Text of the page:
Police recover 258 firearms in first days of Pixels for Pistols campaign


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Winnipeg residents are responding to the Winnipeg police/Henry’s gun amnesty program.

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Hey there, time traveller!
This article was published 06/11/2012 (3678 days ago), so information in it may no longer be current.

Winnipeg residents are responding to the Winnipeg police/Henry’s gun amnesty program.

In the first five days of the Pixels for Pistols campaign, police say they have recovered 258 firearms, smashing the total recovered in a 30-day 2010 amnesty program.

“So far, it’s been a great success,” WPS spokesman Const. Jason Michalyshen said. “We’re getting a lot of guns off the street.

“Every day, more and more guns are being surrendered to police.”

The gun amnesty program is the initiative of Toronto-based photography equipment retailer Henry’s, which is offering Winnipeg residents gifts certificates for a point-and-shoot-camera and lessons in exchange for every working firearm and ammunition that is turned in to police during the month of November.

Winnipeg Police are handling the collection of the weapons. The returns are being done with the promise that no charges will be brought against anyone who turns in a firearm or ammunition.

A similar gun amnesty in 2010, which was a province-wide program without any incentives, saw 192 firearms turned in to Winnipeg police during a 30-day period.

Michalyshen said 38 firearms were recovered on the program’s first day, Nov. 1, and residents continued to call throughout the weekend.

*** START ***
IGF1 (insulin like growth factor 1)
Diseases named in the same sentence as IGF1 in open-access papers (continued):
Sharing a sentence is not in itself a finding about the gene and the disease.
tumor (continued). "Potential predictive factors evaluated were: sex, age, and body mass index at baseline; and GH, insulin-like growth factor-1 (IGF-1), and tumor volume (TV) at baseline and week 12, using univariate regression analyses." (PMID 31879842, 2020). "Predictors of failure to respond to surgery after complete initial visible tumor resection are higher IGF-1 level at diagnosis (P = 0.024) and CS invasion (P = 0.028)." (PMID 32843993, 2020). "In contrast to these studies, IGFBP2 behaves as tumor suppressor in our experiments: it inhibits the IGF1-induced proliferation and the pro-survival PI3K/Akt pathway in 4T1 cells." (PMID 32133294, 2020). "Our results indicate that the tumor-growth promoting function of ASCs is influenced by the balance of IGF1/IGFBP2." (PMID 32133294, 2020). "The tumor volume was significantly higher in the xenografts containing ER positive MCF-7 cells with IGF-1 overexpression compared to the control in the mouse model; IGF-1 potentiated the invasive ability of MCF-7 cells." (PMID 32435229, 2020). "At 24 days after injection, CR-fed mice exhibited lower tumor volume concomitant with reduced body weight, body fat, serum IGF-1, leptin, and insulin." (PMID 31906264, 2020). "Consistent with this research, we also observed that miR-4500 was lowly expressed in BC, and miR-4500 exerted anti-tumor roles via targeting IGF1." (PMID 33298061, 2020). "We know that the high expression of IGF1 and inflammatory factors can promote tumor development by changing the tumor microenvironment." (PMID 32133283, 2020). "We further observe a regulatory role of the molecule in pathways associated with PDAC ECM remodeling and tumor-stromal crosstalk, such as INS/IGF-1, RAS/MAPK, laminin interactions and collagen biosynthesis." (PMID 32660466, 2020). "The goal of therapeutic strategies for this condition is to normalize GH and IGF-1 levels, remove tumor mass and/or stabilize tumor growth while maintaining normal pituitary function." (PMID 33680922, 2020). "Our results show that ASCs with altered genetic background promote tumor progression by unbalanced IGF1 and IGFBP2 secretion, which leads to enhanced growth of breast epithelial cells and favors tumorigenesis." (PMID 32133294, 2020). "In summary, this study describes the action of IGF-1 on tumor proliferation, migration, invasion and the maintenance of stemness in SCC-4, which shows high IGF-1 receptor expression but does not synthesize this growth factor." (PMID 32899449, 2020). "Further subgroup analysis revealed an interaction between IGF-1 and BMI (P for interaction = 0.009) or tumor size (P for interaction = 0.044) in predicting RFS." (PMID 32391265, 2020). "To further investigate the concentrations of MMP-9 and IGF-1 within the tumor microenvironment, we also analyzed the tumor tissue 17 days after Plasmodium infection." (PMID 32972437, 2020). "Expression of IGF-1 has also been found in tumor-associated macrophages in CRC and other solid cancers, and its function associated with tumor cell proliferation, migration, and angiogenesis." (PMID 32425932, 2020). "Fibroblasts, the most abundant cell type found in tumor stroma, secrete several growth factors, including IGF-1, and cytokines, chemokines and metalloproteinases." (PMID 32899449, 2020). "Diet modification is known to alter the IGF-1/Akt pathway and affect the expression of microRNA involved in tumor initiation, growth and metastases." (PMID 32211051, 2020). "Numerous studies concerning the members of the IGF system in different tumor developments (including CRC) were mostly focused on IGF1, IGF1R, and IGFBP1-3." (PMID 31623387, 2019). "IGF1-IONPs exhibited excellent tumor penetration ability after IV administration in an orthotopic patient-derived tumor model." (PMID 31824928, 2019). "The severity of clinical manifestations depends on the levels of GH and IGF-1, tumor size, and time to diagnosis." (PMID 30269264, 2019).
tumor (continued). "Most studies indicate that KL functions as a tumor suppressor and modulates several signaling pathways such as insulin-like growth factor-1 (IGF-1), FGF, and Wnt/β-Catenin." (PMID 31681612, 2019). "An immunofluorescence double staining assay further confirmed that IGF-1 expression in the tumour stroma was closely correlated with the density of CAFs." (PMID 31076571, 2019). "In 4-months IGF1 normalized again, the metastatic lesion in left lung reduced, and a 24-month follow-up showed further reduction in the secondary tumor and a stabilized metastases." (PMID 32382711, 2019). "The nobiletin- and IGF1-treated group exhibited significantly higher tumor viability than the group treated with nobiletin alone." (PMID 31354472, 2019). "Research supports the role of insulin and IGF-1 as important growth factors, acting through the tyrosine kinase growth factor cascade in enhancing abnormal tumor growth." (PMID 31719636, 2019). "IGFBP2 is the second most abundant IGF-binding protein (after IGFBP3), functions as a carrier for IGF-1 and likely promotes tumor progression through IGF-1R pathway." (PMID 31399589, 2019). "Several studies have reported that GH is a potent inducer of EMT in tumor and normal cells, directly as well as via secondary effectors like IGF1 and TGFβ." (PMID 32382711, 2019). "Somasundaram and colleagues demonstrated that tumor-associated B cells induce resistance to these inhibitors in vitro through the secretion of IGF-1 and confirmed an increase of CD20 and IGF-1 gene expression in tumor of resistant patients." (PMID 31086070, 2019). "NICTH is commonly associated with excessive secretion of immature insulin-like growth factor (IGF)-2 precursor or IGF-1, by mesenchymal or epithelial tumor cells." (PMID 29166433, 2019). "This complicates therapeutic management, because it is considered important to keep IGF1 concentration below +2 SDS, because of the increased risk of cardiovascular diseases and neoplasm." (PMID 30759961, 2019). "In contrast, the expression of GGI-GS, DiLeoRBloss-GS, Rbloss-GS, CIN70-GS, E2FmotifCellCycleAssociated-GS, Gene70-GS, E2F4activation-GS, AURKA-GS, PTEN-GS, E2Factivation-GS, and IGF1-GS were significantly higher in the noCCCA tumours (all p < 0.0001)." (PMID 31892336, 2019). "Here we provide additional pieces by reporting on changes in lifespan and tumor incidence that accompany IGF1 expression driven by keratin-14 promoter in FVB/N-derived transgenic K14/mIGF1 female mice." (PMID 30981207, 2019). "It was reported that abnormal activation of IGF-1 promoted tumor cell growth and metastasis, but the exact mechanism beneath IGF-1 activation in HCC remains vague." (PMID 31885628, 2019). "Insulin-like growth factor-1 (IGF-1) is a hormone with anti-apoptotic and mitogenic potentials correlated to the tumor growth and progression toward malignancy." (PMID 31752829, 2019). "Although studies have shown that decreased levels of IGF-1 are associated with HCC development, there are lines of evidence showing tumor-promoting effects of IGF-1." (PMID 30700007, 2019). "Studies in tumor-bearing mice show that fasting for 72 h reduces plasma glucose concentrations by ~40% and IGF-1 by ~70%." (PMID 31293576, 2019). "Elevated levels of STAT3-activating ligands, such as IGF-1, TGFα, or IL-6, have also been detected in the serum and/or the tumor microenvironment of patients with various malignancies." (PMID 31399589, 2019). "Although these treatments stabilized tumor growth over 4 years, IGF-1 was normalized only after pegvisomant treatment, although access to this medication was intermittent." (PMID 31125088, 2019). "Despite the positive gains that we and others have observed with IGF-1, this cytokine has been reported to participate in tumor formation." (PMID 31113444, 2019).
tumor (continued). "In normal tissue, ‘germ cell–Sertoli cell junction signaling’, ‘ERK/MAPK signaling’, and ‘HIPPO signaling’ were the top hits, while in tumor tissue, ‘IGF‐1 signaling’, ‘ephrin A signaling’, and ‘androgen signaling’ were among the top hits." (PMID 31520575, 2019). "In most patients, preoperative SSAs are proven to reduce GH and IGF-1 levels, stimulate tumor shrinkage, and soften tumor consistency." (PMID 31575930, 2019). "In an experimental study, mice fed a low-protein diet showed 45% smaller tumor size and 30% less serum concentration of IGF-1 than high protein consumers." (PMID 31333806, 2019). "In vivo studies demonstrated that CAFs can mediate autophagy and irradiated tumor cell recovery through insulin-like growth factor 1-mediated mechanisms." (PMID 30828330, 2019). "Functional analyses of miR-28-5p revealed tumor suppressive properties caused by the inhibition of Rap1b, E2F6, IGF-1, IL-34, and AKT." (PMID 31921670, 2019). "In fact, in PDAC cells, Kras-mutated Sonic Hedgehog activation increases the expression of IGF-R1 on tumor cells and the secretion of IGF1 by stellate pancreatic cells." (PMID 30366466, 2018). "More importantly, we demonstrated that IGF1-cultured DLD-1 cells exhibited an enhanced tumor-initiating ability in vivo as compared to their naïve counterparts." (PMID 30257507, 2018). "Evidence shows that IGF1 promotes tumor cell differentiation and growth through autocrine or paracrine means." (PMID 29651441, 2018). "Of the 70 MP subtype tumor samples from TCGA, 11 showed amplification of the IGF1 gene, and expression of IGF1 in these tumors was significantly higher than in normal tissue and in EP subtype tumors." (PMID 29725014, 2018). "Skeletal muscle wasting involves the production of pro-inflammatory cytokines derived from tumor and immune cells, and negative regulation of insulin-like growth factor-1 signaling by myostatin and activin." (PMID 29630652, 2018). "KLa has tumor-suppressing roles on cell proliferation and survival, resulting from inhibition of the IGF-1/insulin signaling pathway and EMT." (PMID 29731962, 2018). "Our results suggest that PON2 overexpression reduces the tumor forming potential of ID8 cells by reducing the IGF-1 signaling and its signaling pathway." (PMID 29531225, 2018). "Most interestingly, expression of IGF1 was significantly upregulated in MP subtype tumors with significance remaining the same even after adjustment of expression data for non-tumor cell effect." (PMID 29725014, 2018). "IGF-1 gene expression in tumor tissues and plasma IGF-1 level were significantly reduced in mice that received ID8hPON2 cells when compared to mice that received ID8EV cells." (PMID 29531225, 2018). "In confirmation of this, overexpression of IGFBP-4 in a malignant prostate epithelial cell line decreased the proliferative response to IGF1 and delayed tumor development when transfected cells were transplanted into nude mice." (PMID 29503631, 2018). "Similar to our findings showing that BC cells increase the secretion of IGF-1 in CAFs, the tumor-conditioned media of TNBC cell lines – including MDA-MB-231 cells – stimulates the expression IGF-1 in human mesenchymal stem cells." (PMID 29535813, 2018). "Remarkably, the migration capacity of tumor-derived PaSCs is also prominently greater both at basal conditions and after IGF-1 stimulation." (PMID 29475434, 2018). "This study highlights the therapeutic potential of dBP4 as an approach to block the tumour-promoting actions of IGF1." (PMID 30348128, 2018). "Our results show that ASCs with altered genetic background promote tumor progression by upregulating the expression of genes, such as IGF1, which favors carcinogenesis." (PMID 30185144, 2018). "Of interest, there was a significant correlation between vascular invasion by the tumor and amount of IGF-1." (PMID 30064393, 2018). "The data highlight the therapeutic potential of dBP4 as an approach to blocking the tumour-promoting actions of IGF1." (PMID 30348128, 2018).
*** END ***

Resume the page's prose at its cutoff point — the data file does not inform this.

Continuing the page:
“We want to keep this momentum going,” Michalyshen said.

Most of the firearms being turned in are long guns, he said, with some hand guns.

Michalyshen said the turned-in firearms will be destroyed.

Michalyshen said some of the callers had inherited firearms from friends and relatives and they didn’t know what to do with them, and others were former hunters no longer active in the sport.

“These weapons are just sitting, not being used and this program is just a great opportunity,” Michalyshen said.

“This is about ensuring that firearms that are no longer needed or required, for whatever reason, we are that outlet for them to surrender to us.”

The exchange is open only to Winnipeg residents, who should contact police at 204-986-6222 to arrange the pick-up of firearms. The firearms are not to be brought to police or a Henry’s retail outlet.


Updated on Thursday, November 15, 2012 12:48 PM CST: Corrects phone number

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